That is, if you use the cosmic distance ladder method, and a value of about 73.5 for the Hubble constant....

But, if you plug in the Planck CMB value of about 67.5, you get a distance of about 14.5 billion light years, beyond which objects seem to be moving away from us at superluminal speeds...

Are those values correct?

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    $\begingroup$ There are several questions with answers that address this. Try using "Search on Astronomy" for "faster than light" The suggested duplicate seems to be the canonical answer. The summary is that "it's because the spacetime between us and the galaxy is stretching, so the notion of speed (as rate of change of distance) is a little stretched pun intended. $\endgroup$ – James K Mar 8 at 21:29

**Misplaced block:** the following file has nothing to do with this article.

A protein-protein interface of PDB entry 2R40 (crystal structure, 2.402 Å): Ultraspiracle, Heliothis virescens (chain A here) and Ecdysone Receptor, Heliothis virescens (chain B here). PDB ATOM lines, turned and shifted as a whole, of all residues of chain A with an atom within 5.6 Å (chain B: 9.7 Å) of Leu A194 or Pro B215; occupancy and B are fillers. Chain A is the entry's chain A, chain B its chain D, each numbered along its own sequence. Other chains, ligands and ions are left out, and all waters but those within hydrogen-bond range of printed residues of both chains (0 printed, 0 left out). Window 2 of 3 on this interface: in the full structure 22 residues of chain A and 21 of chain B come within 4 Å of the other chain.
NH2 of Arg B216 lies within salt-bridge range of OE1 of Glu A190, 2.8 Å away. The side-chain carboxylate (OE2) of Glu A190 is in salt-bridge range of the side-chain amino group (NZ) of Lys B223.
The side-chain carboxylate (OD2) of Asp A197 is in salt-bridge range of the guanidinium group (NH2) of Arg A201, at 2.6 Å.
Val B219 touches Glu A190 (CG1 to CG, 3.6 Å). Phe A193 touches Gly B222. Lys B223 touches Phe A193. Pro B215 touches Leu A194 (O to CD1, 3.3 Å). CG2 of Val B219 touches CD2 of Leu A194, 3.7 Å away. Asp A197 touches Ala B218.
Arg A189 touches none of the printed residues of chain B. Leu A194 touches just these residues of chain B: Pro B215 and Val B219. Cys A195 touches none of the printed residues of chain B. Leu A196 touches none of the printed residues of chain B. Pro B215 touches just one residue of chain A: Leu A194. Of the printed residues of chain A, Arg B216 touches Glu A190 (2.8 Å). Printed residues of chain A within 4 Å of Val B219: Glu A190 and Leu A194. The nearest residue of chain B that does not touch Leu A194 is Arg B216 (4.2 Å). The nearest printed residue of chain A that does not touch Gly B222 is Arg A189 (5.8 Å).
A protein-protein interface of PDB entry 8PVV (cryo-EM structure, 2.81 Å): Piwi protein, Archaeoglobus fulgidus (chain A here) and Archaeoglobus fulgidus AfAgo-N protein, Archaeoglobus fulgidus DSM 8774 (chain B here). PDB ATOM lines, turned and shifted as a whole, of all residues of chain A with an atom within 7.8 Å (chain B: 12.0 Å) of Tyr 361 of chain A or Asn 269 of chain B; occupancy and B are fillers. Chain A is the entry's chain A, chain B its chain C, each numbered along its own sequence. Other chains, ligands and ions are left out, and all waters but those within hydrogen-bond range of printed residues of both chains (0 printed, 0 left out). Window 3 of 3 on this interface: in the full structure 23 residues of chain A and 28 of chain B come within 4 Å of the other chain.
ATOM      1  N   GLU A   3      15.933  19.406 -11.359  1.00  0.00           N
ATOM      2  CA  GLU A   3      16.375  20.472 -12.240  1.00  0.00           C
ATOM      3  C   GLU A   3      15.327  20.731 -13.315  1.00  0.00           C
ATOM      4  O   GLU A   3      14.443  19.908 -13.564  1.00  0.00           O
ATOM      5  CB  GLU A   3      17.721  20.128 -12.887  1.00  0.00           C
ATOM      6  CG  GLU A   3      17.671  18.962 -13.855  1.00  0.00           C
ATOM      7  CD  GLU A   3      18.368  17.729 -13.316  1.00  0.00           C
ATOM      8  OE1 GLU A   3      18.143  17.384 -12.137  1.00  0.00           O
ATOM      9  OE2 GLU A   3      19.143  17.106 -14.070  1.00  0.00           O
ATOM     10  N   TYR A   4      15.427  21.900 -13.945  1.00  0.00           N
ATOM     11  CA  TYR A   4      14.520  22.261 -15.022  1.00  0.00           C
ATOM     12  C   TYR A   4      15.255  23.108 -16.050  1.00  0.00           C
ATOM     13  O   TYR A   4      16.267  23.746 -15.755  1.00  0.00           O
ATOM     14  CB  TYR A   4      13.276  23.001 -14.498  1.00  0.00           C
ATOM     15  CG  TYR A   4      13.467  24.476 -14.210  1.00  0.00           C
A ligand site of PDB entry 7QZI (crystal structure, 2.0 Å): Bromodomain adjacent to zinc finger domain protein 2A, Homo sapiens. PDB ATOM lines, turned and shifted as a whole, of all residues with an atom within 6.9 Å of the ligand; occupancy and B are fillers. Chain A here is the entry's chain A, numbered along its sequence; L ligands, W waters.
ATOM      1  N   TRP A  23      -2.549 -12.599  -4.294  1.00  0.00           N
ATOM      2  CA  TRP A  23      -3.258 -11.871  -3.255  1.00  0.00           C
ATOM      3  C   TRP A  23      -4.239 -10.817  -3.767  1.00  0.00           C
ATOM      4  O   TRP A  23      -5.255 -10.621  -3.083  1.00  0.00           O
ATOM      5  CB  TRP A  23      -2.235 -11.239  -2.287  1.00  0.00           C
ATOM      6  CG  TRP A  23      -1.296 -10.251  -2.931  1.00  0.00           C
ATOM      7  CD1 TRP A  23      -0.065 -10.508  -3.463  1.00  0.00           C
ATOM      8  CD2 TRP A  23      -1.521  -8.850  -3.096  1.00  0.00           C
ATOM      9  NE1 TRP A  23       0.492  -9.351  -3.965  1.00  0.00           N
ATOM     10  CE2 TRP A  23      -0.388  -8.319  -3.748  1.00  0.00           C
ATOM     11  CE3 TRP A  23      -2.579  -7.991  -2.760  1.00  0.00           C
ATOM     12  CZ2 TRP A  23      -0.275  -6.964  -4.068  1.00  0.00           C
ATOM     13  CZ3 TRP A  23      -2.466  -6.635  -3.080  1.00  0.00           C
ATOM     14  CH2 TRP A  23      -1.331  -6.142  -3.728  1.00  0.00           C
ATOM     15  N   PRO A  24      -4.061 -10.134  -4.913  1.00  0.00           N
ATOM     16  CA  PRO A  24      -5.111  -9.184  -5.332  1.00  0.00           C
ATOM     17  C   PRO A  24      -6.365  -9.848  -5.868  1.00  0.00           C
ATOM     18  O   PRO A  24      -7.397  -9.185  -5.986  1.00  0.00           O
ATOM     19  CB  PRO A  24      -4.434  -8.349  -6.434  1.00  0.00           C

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    $\begingroup$ tl;dr Yes, the numbers are roughly correct. We easily see galaxies recede faster than the speed of light. In fact, any galaxy with a redshift z > ~1.5. $\endgroup$ – pela Mar 8 at 23:06